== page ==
His mother closes her eyes and nods. "I suppose you're right." She sighs. "He'll come around someday. I'll just have to be patient." She looks back up at her son. "Patience is something I've gotten very good at over the years."
The corner of Spock's mouth ticks up. "I would go so far as to call you an expert on the subject."
She laughs, and Spock allows himself to enjoy the sound of her laughter.
She wraps her arms around him again, and Spock gently pats her back. "I love you, Spock."
He releases her, and nods. "Good night, Mother."
Three months after assuming his new position at Starfleet Academy, Spock sits across the desk from Commodore Ripley, the Chair of the xenolinguistics department.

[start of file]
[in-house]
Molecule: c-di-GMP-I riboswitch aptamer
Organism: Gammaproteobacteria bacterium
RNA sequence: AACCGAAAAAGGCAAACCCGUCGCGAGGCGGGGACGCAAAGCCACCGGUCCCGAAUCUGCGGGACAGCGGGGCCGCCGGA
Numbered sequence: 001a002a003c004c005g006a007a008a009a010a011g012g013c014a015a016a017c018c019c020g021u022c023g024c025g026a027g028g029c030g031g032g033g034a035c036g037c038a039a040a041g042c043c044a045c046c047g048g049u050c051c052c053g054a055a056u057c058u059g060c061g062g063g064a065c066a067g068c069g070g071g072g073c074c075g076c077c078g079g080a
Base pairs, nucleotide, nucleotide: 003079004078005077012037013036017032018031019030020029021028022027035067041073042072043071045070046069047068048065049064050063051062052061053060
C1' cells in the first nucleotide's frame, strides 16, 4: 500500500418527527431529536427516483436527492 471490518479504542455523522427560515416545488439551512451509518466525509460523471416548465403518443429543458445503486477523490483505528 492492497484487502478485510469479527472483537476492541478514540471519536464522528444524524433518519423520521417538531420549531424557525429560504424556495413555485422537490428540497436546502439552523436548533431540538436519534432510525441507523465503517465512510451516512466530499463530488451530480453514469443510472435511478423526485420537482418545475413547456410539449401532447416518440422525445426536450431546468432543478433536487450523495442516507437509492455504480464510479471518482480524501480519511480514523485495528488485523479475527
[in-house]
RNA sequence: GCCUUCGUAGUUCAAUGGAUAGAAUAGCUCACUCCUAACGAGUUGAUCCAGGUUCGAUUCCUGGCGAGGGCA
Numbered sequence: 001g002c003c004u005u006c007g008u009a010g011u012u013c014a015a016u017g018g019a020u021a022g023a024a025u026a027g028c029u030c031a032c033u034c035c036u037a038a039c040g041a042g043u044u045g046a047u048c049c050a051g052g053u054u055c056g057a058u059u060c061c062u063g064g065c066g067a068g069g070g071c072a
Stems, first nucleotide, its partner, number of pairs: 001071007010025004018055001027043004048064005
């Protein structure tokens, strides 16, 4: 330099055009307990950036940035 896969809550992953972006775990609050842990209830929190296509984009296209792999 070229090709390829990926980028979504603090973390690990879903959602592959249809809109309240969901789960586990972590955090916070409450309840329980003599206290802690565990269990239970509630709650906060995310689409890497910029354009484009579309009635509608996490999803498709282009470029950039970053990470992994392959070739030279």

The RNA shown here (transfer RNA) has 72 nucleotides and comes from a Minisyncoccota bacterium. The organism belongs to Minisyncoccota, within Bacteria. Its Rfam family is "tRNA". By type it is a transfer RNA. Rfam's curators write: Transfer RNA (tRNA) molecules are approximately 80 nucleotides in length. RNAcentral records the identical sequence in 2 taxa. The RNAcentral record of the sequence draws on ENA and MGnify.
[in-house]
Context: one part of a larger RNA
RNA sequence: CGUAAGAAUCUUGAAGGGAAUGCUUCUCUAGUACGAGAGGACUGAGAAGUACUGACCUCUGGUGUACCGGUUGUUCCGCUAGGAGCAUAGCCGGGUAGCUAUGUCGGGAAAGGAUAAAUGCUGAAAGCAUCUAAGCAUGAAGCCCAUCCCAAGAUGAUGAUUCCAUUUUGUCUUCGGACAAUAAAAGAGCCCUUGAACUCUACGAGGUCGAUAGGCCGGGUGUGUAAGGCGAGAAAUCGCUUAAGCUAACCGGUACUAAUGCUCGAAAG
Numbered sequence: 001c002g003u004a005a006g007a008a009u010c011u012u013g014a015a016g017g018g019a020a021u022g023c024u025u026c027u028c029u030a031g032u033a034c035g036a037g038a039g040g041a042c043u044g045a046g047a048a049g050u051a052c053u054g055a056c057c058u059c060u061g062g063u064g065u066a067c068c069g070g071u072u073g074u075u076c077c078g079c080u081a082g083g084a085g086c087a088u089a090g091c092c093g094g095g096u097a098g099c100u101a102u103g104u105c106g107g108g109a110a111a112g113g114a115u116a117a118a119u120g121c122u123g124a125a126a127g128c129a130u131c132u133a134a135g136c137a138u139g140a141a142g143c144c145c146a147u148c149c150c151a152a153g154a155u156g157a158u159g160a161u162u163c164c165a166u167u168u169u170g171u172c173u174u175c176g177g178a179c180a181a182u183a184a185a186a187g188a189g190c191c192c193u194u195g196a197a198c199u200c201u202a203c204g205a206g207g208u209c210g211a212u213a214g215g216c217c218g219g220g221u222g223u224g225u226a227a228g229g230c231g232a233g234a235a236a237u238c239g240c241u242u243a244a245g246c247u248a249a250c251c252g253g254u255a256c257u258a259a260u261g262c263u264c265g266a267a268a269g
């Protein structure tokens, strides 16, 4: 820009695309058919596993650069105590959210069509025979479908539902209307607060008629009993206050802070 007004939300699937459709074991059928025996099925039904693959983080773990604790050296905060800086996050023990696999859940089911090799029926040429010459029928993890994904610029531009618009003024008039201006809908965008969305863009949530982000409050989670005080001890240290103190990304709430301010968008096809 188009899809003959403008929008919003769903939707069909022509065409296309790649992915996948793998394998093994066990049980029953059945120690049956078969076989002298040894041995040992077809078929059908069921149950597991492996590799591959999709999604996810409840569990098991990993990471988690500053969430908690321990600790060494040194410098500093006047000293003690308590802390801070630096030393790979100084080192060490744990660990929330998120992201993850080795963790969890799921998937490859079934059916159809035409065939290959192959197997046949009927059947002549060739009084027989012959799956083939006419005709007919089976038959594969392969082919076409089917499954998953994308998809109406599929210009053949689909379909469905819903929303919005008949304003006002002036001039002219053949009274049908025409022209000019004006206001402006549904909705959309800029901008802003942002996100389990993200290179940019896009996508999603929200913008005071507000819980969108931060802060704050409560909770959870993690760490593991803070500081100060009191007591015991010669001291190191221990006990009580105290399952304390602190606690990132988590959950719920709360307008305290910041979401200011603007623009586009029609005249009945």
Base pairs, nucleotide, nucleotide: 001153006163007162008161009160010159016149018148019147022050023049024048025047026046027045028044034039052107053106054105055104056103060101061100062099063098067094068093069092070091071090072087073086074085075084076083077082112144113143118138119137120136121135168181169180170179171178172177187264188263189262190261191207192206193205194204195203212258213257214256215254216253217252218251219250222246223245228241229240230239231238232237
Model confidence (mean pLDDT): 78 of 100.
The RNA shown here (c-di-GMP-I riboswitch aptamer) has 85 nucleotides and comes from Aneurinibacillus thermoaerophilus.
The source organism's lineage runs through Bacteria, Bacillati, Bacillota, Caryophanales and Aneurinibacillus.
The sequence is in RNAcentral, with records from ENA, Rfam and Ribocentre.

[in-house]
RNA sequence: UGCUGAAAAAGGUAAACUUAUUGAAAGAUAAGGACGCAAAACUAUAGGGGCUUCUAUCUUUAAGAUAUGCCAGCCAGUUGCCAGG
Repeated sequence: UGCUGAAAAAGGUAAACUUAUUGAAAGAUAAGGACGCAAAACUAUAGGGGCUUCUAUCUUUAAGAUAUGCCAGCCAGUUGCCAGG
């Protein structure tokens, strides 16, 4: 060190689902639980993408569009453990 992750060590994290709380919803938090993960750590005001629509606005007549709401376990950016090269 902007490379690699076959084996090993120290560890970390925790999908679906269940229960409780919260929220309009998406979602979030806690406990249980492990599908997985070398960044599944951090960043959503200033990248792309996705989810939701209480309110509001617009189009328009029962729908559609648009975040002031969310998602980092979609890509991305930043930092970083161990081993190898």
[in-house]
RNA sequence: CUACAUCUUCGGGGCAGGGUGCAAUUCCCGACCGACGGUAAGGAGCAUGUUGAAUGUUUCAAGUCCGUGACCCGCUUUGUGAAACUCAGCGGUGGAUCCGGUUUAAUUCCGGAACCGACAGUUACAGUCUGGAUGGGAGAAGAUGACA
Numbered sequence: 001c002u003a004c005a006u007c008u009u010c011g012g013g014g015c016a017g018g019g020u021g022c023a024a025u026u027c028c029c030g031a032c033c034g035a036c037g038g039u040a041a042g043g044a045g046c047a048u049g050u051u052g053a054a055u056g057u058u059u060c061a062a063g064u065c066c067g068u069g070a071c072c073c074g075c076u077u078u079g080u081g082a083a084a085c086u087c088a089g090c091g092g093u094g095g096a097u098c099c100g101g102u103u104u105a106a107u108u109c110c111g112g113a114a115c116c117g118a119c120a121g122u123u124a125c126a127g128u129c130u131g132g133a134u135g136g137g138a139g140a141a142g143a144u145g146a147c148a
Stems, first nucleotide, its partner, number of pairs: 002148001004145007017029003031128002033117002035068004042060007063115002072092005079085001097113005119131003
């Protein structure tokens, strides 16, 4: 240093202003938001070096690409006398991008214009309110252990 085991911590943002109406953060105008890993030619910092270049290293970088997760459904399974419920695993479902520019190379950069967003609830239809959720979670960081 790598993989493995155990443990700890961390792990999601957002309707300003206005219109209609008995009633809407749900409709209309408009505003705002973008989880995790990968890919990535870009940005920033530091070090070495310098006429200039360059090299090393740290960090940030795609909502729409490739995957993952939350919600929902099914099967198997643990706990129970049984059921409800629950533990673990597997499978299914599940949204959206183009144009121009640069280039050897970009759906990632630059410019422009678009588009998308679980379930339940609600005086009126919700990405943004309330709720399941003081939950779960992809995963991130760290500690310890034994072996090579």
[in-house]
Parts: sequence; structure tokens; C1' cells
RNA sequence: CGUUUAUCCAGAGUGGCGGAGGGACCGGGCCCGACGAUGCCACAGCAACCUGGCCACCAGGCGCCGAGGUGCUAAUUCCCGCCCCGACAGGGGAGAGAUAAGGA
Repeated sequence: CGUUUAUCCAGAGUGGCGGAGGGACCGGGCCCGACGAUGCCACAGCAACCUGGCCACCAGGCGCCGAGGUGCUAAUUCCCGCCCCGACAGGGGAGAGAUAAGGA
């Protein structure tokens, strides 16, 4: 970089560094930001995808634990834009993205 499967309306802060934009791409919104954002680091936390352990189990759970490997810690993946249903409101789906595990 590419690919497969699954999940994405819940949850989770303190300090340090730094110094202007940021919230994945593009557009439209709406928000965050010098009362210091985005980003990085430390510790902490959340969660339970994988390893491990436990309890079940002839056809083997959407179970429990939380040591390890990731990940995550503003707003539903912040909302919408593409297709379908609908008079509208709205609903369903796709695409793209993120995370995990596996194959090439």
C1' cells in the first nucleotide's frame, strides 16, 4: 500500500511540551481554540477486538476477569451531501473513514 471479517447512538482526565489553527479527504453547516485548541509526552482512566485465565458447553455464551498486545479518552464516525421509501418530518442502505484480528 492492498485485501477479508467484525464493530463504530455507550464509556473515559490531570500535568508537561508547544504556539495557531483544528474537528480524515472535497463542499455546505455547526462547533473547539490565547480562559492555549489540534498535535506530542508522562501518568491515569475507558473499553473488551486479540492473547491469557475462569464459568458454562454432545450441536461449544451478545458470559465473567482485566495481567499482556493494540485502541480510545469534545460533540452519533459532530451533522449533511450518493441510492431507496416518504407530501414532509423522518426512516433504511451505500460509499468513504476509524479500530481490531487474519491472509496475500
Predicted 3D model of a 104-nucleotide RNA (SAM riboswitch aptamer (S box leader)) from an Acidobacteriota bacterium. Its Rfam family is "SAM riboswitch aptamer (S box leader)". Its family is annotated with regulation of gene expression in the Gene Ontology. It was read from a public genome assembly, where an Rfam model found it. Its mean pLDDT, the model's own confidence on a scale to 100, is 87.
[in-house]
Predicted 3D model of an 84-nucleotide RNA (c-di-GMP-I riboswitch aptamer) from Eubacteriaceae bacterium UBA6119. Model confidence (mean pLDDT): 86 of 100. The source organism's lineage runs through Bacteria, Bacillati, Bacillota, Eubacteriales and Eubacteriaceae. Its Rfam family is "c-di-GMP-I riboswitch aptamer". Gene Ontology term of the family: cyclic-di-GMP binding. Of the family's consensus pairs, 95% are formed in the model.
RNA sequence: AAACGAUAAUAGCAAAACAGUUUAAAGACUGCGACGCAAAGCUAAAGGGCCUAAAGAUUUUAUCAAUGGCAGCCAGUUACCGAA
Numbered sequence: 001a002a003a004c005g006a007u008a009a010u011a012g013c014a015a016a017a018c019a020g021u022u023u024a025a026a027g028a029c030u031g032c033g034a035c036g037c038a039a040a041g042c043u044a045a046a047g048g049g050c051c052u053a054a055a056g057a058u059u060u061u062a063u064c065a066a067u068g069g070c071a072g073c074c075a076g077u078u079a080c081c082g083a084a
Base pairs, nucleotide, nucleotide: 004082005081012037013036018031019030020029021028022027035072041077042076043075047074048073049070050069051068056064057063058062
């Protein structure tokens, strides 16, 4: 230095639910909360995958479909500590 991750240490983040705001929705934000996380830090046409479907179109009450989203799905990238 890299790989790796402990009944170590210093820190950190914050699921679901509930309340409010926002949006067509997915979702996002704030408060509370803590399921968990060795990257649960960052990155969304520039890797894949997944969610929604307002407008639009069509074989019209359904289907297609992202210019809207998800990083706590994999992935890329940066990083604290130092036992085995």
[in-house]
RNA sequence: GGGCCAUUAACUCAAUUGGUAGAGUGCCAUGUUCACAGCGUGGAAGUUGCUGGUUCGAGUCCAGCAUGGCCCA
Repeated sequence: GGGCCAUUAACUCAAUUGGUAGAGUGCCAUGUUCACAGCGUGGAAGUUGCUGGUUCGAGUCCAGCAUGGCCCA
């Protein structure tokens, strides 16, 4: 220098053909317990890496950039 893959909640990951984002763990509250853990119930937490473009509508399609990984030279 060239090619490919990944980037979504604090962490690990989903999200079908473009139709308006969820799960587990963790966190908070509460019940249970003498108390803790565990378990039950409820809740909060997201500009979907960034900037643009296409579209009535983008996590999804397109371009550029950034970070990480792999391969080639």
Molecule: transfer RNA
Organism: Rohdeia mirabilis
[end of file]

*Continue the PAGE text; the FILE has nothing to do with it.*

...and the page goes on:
She narrows her eyes at him. "So," she says, "you want to teach courses in Vulcan and Romulan phonology?"
He inclines his head. "That is correct."
She squints her eyes closed and shakes her head briefly before looking at him again. "But… you work in the Campus Computing Services department."
"That is also correct. However, as my résumé clearly indicates, I speak all five Vulcan dialects with expert fluency, and possess near-expert fluency in all three major Romulan dialects as well. Likewise, phonology was one of my areas of expertise in my studies on Vulcan as well as here at the Academy." He dislikes rehearsing the contents of his résumé, but it is clear that the Commodore harbors pre-conceived notions regarding the capabilities of computer experts.
She pushes her short white hair behind her ears and picks up the PADD displaying Spock's résumé. She peruses it for several moments, moving her lips silently. "It says here that phonology was one of--four?--minors that you achieved here at the Academy?"